Coordinated Vulnerability Disclosure (CVD)

Did you find a weakness in one of our systems or in a system with a vital function? Report it through [email protected].

At the Hanze University of Applied Sciences we consider the safety of our systems our network and our products to be very important. Although we take great care in the security of our environment, it can happen that a weak spot is discovered. If that is the case, we would like to hear this as soon as possible, so that we can take swift action. 

Weak spots can be discovered in two ways:

  1. You accidentally run into something in normal use of a digital environment; or

  2. You consciously look for weak spots.

Judicial prosecution

During your investigation it could be possible that you take actions that are prohibited by law. If you follow the conditions given in this agreement, we will not take legal action against you. However, the Public Prosecutor always has the right to decide whether to prosecute you.

What we expect from you

We want to work together to better protect our systems. It is important to follow the following procedure: 

  1. Email your findings/vulnerabilities to [email protected] as soon as possible. To prevent the information from falling into the wrong hands, use the HanzeCSIRT PGP-key. The PGP-key ID is 0xc4f42511cf1bb6bc and the Fingerprint of the public PGP Key of Hanze-CSIRT is 675C F256 A61C C653 B853 DB10 C4F4 2511 CF1B B6BC (PGP-key ID is valid until 10 July 2021). See also our RFC-2350 document.

  2. Please provide sufficient information in your email and give us the opportunity to reproduce the problem, this helps with a quick fix. Usually, the IP address or URL of the affected system and a description of the vulnerability is sufficient, but with more complex vulnerabilities, more may be needed.

  3. Do not share the problem with others until it is resolved.

  4. Do not abuse the vulnerability by, for example, downloading, changing, or deleting data. We always take your report seriously and start to sort out any suspicion of a vulnerability, even without 'proof'.

  5. Be responsible for knowing the security problem by not performing any actions that go beyond what is strictly necessary to demonstrate the vulnerabilities.

  6. Do not perform malicious actions such as: placing malware, copying, modifying or deleting data in a system, making changes to the system, repeatedly gaining access to the system, or sharing access with others.

  7. We cannot offer you any rewards, but if you want we can add your name or nickname to our responsible disclosure 'Wall of Fame' with a link to your Twitter or LinkedIn profile.

What you can expect from us

  1. We will respond to your notification within five business days with our review of the notification and an expected date for a solution.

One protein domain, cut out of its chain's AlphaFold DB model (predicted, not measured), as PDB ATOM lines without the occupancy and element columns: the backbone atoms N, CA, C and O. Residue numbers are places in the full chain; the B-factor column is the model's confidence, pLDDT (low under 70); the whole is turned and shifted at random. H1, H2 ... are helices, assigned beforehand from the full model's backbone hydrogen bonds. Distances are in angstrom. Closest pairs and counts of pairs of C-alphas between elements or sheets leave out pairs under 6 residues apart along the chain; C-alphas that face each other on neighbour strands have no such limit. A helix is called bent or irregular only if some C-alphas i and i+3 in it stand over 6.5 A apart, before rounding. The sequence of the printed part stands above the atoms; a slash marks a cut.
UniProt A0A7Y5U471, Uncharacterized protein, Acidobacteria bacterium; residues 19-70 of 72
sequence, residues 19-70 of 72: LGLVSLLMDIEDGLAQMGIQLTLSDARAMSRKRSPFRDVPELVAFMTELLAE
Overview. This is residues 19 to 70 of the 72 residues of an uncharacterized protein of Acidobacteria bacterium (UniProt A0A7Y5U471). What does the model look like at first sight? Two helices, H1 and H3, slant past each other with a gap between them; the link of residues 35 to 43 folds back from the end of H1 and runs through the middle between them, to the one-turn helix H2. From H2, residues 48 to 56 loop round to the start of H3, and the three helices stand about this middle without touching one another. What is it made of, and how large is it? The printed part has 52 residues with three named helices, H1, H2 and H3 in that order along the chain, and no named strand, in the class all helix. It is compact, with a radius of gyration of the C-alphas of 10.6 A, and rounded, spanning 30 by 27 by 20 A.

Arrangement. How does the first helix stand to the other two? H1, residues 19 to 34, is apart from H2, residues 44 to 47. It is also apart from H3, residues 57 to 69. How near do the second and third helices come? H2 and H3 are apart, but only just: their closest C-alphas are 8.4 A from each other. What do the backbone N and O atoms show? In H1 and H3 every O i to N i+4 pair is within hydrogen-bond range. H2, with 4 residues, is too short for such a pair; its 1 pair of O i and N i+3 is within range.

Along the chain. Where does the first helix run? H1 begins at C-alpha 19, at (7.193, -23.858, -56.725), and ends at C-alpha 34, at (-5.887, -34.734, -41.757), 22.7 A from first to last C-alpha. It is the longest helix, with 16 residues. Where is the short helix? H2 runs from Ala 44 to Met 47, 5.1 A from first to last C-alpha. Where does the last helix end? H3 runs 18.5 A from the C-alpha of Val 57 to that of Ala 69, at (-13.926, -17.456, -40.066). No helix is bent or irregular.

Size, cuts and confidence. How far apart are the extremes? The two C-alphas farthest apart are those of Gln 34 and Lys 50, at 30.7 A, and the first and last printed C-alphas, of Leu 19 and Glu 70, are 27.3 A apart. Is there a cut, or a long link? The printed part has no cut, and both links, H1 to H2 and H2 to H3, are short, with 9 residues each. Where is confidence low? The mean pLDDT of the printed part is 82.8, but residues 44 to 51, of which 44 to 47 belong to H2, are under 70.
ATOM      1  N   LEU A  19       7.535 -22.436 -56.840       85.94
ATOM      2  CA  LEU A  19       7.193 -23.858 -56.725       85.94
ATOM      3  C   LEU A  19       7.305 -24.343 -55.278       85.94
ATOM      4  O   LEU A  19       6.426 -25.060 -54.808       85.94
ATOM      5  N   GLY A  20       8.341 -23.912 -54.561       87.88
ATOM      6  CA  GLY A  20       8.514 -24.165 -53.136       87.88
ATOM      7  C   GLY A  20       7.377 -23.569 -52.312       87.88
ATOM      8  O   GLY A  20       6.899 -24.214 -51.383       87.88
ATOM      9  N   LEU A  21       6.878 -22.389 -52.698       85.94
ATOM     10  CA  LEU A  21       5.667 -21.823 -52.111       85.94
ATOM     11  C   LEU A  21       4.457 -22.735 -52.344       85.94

2. We will treat your notification confidentially and will not share your personal information with third parties without your consent. An exception is the police and the judiciary, in case of declaration or if data are claimed.

  3. We will keep you informed of the progress of solving the problem.

  4. In reporting on the reported problem, if you wish, we will mention your name as the discoverer.

  5. We consider it a moral obligation to report when we suspect that infrastructure or data is being misused, or that knowledge about the vulnerability has been shared with others.

  6. We strive to resolve all the problems as quickly as possible, to keep all parties involved informed and we are happy to be involved in any publication about the problem after it has been resolved.

Out of scope

Hanze University of Applied Sciences does not accept trivial vulnerabilities or bugs that cannot be abused. The following are examples of known and accepted vulnerabilities and risks that are outside the scope of the responsible disclosure policy:

  • HTTP 404 codes/pages or other HTTP codes/pages and Content Spoofing/Text Injection on these pages.

  • Fingerprint version banner disclosure on common/public services.

  • Disclosure of known public files or directories or non-sensitive information, (e.g. robots.txt).

  • Clickjacking and issues only exploitable through clickjacking.

  • Lack of Secure/HTTPOnly flags on non-sensitive cookies.

  • OPTIONS HTTP method enabled.

  • Host header injection.

  • Anything related to HTTP security headers, e.g.:
    - Strict-Transport-Security.
    - X-Frame-Options.
    - X-XSS-Protection.
    - X-Content-Type-Options.
    - Content-Security-Policy.

  • SSL Configuration Issues:
    - SSL forward secrecy not enabled.
    - Weak / insecure cipher suites.

  • SPF, DKIM, DMARC issues.

  • Missing DNSSEC configuration

  • Reporting older versions of any software without proof of concept or working exploit.

  • Systems or protocols that can be misused for DDoS attacks.

  • Intentional listing of directory contents for research or publication purposes.

  • Information leakage in metadata.